Let me just add, however, that coming to Serrano’s defense over Goodrick-Clarke’s malicious characterization of him is not “odd” in the slightest, nor is it contradictory that I also commend “The Occult Roots…” for its effective refutation of esoteric Nazi lore. I don’t have to agree with everything Serrano wrote to call a hatchet job a hatchet job. I also don’t know whether G-C had a modus operandi of befriending his interviewees and then disparaging them, but I do know that this is what he did in this particular case. Also, I do find a lot of what Serrano wrote and did, especially during World War Two, to be be politically worthwhile. Some of his works, including the post-Esoteric Hitlerist book NOS, are inspiring to me simply on aesthetic grounds even if they don’t deal with politically contingent issues or adhere to Traditionalist tenets. Just like there are others who like Ezra Pound simply on account of his political views but have never read his poetry, I think you don’t have to wholeheartedly agree with everything a writer says (let alone an artist) to find value in his work. Likewise, just as I don’t believe in unquestioningly accepting what a writer I happen to like is saying, I don’t believe in sweeping condemnations. That’s why I also gave G-C his due on “The Occult Roots…”.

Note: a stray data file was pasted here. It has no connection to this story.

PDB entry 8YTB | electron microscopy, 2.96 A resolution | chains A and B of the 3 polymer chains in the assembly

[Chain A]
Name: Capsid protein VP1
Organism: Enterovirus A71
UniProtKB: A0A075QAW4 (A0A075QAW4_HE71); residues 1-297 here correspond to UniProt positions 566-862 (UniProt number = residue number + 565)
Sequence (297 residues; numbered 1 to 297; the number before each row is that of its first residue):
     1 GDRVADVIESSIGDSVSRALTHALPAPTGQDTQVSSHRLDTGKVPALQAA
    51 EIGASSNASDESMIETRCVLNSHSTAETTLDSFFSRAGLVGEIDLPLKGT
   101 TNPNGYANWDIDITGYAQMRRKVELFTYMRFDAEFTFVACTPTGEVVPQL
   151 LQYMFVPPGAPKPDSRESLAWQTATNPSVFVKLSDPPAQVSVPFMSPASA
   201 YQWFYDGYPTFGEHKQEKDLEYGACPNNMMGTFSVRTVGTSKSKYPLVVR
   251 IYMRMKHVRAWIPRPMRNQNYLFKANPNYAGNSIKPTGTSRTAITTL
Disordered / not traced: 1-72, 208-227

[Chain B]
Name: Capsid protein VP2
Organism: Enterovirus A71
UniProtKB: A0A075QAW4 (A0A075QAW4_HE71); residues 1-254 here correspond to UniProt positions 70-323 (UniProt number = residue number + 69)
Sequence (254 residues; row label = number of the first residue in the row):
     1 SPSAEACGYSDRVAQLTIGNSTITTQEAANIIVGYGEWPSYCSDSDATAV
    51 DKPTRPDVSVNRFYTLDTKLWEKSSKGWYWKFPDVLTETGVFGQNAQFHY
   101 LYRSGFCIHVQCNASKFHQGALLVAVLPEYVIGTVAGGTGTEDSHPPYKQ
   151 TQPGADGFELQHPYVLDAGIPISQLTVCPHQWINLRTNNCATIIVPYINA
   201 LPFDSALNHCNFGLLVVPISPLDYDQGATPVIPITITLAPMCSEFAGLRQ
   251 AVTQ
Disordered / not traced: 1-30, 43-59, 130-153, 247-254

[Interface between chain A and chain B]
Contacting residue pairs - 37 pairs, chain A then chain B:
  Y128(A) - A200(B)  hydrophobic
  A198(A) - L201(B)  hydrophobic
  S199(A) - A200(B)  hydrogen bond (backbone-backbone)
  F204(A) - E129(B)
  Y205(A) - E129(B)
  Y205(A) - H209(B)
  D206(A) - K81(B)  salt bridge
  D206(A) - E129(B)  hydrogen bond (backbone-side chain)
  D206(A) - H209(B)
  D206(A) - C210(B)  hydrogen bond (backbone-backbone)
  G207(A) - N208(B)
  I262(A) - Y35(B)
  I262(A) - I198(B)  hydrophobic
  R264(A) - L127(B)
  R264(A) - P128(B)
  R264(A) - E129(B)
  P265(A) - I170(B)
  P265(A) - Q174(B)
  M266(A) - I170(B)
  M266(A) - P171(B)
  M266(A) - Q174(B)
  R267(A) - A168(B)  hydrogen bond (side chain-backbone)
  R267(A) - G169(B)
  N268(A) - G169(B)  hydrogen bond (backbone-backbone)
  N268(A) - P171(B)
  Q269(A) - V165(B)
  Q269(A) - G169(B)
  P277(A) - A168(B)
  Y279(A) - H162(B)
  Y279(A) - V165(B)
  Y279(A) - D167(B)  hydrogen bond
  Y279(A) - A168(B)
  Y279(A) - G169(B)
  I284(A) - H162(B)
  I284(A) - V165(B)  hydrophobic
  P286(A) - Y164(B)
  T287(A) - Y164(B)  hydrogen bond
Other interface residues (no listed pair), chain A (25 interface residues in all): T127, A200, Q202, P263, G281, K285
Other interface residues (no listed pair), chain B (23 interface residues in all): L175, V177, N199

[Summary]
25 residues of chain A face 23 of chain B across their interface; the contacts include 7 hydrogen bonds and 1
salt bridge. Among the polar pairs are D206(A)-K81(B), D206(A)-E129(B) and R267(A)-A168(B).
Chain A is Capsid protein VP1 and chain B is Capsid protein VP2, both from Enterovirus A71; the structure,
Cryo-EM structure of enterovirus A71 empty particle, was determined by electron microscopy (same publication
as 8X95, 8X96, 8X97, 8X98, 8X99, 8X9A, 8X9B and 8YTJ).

• Posted September 5, 2012 at 11:36 am | Permalink

      Dear GB, thanks for clarifying. I also find Serrano’s books, including Nos, interesting, so we basically agree on everything.

  5. Petronius
    Posted September 5, 2012 at 9:03 am | Permalink

    Glenn Danzig thinks, “every schoolchild should have this book”:

    http://www.youtube.com/watch?v=weNO9k1TXS0

  6. T. J. McAllister
    Posted September 5, 2012 at 2:26 pm | Permalink

    I don’t think Stanley Payne is a typical academic-establishment type. He was at an H. L. Mencken Club event.

    • GB
      Posted September 5, 2012 at 3:24 pm | Permalink